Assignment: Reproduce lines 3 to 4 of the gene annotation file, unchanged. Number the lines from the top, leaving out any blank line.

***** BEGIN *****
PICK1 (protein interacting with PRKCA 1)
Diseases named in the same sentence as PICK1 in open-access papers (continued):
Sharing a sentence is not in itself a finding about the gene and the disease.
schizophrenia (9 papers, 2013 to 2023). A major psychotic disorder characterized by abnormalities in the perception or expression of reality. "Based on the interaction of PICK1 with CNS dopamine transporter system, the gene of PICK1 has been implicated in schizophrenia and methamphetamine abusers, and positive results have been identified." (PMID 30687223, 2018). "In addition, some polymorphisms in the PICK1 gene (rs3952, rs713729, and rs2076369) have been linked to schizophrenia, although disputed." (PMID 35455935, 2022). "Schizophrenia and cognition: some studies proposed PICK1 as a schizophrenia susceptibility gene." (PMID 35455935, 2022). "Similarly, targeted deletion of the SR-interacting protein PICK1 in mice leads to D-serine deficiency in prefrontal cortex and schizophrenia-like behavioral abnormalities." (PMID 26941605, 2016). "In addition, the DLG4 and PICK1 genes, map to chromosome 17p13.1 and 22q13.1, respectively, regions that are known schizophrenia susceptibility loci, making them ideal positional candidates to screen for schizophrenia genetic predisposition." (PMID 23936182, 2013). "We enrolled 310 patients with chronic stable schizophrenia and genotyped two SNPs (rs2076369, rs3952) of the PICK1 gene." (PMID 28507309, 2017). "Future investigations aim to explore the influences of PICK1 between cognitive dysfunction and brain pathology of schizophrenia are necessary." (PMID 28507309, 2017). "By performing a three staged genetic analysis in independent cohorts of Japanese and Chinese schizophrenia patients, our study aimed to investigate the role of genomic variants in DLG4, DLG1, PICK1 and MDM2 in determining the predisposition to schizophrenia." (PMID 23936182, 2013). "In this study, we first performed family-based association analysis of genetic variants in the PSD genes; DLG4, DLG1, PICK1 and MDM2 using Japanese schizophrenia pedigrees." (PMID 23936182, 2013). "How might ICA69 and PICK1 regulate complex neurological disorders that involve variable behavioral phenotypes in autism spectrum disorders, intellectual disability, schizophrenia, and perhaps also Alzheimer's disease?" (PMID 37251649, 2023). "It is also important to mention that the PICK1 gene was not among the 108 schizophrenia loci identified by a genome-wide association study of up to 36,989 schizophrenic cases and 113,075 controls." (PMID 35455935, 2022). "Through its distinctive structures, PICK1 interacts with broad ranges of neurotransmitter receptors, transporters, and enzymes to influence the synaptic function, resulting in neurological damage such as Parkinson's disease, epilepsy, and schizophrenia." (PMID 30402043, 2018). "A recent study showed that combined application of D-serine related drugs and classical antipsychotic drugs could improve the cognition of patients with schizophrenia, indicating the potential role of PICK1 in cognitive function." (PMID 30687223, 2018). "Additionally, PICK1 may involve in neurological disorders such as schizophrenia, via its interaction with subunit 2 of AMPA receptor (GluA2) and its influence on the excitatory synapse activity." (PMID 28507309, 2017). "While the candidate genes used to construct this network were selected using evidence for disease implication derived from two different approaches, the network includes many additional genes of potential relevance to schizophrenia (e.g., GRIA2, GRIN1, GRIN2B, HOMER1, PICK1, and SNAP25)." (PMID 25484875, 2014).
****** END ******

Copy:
Sharing a sentence is not in itself a finding about the gene and the disease.
schizophrenia (9 papers, 2013 to 2023). A major psychotic disorder characterized by abnormalities in the perception or expression of reality. "Based on the interaction of PICK1 with CNS dopamine transporter system, the gene of PICK1 has been implicated in schizophrenia and methamphetamine abusers, and positive results have been identified." (PMID 30687223, 2018). "In addition, some polymorphisms in the PICK1 gene (rs3952, rs713729, and rs2076369) have been linked to schizophrenia, although disputed." (PMID 35455935, 2022). "Schizophrenia and cognition: some studies proposed PICK1 as a schizophrenia susceptibility gene." (PMID 35455935, 2022). "Similarly, targeted deletion of the SR-interacting protein PICK1 in mice leads to D-serine deficiency in prefrontal cortex and schizophrenia-like behavioral abnormalities." (PMID 26941605, 2016). "In addition, the DLG4 and PICK1 genes, map to chromosome 17p13.1 and 22q13.1, respectively, regions that are known schizophrenia susceptibility loci, making them ideal positional candidates to screen for schizophrenia genetic predisposition." (PMID 23936182, 2013). "We enrolled 310 patients with chronic stable schizophrenia and genotyped two SNPs (rs2076369, rs3952) of the PICK1 gene." (PMID 28507309, 2017). "Future investigations aim to explore the influences of PICK1 between cognitive dysfunction and brain pathology of schizophrenia are necessary." (PMID 28507309, 2017). "By performing a three staged genetic analysis in independent cohorts of Japanese and Chinese schizophrenia patients, our study aimed to investigate the role of genomic variants in DLG4, DLG1, PICK1 and MDM2 in determining the predisposition to schizophrenia." (PMID 23936182, 2013). "In this study, we first performed family-based association analysis of genetic variants in the PSD genes; DLG4, DLG1, PICK1 and MDM2 using Japanese schizophrenia pedigrees." (PMID 23936182, 2013). "How might ICA69 and PICK1 regulate complex neurological disorders that involve variable behavioral phenotypes in autism spectrum disorders, intellectual disability, schizophrenia, and perhaps also Alzheimer's disease?" (PMID 37251649, 2023). "It is also important to mention that the PICK1 gene was not among the 108 schizophrenia loci identified by a genome-wide association study of up to 36,989 schizophrenic cases and 113,075 controls." (PMID 35455935, 2022). "Through its distinctive structures, PICK1 interacts with broad ranges of neurotransmitter receptors, transporters, and enzymes to influence the synaptic function, resulting in neurological damage such as Parkinson's disease, epilepsy, and schizophrenia." (PMID 30402043, 2018). "A recent study showed that combined application of D-serine related drugs and classical antipsychotic drugs could improve the cognition of patients with schizophrenia, indicating the potential role of PICK1 in cognitive function." (PMID 30687223, 2018). "Additionally, PICK1 may involve in neurological disorders such as schizophrenia, via its interaction with subunit 2 of AMPA receptor (GluA2) and its influence on the excitatory synapse activity." (PMID 28507309, 2017). "While the candidate genes used to construct this network were selected using evidence for disease implication derived from two different approaches, the network includes many additional genes of potential relevance to schizophrenia (e.g., GRIA2, GRIN1, GRIN2B, HOMER1, PICK1, and SNAP25)." (PMID 25484875, 2014).